MORNING BID ASIA – As CPI risk dissipates… it’s takeoff!

MORNING BID ASIA – As CPI risk dissipates… it’s takeoff!
MORNING BID ASIA – As CPI risk dissipates… it’s takeoff!

A preview of the day ahead in Asian markets.

Stock markets around the world are hitting new highs, boosted by renewed optimism that the Federal Reserve will soon cut US interest rates, following benign inflation figures released on Wednesday. The most notable exception is China, where the threat of outright deflation continues to weigh on the economy and reduce risk appetite, while the yen’s rebound on Wednesday could end the recovery of Japanese stocks. Otherwise, the market mood could hardly be more positive. Stocks are soaring, bond yields are hitting their lowest levels in months, the dollar is falling and appetite for riskier investments, such as emerging market assets, is strong.

While one data point doesn’t make a trend, investors have been clinging to April’s U.S. inflation report as evidence that the Fed may begin cutting rates soon – July is in play again and the 50 Basis points reduction this year are now fully reflected.

UBS economists highlighted a particularly interesting feature of the data: in April, for the 16th time in 18 months, the monthly change in the non-seasonally adjusted core CPI was lower than the change 12 months earlier. Perhaps a trend is emerging? This is the bullish backdrop for investors in Asia who also have several key local events to navigate on Thursday, including: Japan’s first quarter GDP, Australian unemployment and a monetary policy decision in the Philippines.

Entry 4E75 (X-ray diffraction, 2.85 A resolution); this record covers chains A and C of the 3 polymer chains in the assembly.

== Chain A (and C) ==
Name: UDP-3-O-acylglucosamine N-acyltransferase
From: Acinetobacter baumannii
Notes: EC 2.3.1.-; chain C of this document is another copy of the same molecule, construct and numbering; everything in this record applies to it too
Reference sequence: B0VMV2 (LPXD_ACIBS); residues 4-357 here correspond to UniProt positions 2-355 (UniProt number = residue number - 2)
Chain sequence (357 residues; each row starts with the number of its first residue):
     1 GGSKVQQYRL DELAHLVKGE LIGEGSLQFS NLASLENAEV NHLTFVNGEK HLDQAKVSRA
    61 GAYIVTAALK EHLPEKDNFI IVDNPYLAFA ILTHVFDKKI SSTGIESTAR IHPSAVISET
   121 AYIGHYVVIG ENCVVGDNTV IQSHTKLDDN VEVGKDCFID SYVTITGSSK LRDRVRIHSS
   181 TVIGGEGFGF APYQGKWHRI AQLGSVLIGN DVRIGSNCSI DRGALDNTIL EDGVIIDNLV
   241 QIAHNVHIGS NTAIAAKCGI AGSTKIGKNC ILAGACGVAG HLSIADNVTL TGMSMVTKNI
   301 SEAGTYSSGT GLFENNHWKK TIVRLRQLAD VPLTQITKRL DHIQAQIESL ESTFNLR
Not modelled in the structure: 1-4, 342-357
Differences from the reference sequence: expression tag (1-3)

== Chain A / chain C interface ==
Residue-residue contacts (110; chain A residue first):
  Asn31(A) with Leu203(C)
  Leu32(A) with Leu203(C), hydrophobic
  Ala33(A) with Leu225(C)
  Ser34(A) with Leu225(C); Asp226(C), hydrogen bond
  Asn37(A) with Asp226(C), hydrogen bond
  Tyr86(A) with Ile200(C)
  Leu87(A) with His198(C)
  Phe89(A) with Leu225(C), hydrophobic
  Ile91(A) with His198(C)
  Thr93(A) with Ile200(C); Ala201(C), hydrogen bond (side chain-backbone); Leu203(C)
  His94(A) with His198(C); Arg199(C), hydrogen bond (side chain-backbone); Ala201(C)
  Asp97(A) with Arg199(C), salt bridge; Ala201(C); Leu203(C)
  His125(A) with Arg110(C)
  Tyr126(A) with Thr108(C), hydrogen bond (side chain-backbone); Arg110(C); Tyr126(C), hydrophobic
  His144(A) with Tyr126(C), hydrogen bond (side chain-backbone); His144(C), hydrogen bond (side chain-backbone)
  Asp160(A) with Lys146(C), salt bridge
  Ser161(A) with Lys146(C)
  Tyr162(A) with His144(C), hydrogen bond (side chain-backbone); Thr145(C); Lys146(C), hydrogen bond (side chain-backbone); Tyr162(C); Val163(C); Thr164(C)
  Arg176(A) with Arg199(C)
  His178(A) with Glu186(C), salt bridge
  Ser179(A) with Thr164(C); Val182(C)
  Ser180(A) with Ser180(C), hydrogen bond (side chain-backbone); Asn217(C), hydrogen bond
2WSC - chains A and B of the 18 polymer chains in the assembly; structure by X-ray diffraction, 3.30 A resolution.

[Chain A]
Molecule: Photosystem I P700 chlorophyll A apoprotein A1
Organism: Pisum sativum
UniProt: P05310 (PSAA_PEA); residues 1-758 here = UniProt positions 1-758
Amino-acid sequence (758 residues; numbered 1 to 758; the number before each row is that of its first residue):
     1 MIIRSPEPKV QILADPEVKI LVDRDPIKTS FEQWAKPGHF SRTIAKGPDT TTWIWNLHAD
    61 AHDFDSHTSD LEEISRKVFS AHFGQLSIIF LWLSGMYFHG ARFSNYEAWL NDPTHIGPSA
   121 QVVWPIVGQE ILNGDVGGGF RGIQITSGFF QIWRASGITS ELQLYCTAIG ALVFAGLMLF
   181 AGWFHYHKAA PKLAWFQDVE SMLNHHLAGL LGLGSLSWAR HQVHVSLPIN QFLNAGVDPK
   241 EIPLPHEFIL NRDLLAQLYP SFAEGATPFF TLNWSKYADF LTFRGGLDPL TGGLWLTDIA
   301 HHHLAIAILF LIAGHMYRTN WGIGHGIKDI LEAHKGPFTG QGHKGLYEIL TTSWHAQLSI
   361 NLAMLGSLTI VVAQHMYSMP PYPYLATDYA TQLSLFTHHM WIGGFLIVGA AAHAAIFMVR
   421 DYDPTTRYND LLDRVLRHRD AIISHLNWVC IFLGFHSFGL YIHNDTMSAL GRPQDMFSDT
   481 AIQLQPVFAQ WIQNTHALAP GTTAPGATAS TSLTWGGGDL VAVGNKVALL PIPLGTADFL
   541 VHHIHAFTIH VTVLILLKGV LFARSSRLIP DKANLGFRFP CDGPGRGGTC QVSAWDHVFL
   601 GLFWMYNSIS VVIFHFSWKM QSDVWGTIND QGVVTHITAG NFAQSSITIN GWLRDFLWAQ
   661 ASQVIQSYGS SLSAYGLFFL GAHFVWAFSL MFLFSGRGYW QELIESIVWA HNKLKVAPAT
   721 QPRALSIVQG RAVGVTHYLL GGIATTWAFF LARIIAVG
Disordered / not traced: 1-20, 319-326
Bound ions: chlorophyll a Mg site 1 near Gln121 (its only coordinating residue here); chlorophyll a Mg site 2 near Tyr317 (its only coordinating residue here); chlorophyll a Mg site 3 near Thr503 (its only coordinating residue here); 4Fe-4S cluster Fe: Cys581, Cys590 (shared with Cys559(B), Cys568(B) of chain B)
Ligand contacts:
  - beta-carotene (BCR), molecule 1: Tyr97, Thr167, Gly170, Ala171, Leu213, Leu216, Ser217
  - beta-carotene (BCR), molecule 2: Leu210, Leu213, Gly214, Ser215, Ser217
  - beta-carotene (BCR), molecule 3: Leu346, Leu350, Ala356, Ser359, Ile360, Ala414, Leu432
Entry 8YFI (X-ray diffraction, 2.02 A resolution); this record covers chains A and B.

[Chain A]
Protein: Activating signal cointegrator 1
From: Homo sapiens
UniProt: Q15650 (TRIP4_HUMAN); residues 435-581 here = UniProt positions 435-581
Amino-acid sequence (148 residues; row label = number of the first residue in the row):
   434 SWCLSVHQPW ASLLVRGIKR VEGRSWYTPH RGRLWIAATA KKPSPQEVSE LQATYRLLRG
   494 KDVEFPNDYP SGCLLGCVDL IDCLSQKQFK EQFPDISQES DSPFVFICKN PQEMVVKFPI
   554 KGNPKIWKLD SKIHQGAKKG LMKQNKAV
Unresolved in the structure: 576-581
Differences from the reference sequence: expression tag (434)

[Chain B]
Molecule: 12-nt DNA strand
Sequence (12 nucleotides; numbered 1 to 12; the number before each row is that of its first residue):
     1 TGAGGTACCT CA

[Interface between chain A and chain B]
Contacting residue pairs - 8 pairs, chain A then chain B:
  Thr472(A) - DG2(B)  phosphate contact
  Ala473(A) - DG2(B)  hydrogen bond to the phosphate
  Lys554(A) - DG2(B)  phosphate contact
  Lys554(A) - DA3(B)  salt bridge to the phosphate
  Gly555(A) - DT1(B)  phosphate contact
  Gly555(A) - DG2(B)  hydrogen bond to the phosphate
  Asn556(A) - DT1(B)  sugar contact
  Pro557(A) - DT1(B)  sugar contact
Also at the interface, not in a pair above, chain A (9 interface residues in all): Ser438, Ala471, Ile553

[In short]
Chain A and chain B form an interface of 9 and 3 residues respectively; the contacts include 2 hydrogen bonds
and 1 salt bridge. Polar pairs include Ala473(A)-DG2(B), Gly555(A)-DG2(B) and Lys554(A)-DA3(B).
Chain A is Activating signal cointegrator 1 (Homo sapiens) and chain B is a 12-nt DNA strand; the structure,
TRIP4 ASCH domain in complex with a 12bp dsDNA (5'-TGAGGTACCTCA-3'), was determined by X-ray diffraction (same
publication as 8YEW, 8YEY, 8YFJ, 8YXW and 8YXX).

Japan’s first-quarter GDP data is expected to show that Asia’s second-largest economy contracted by an annualized 1.5% in the January-March period, signaling a quarterly decline of 0.4%, according to a Reuters poll.

All major drivers of growth are expected to have reversed during the quarter, which does not constitute a particularly conducive environment for further rate hikes from the Bank of Japan.

But that’s exactly what markets are waiting for – 25 basis points of tightening are now in the 2024 money market curve, bond yields are rising and the US-Japan 10-year yield spread is widening. is reduced on Wednesday to less than 340 basis points, the narrowest since March.

The yen rose 1% on Wednesday. Excluding April 29 and May 1, the two days Japan is suspected of having intervened to buy the yen, this is the currency’s best day this year. Chinese assets are struggling more, reflecting the general gloom weighing on the economy and the difficult choices facing political leaders to revive it. The new customs duties imposed by Washington on certain imports from China will have further weakened sentiment. Thursday will be full of news for Chinese companies, with heavyweights Baidu and JD.Com both reporting their first quarter results.

In the Philippines, the central bank is expected to keep its policy rate unchanged at 6.50% and not lower it until the final quarter of this year, according to a Reuters poll.

Here are the main developments that could steer the markets on Thursday:

– GDP of Japan (Q1)

– Unemployment in Australia (April)

– Decision of the Central Bank of the Philippines



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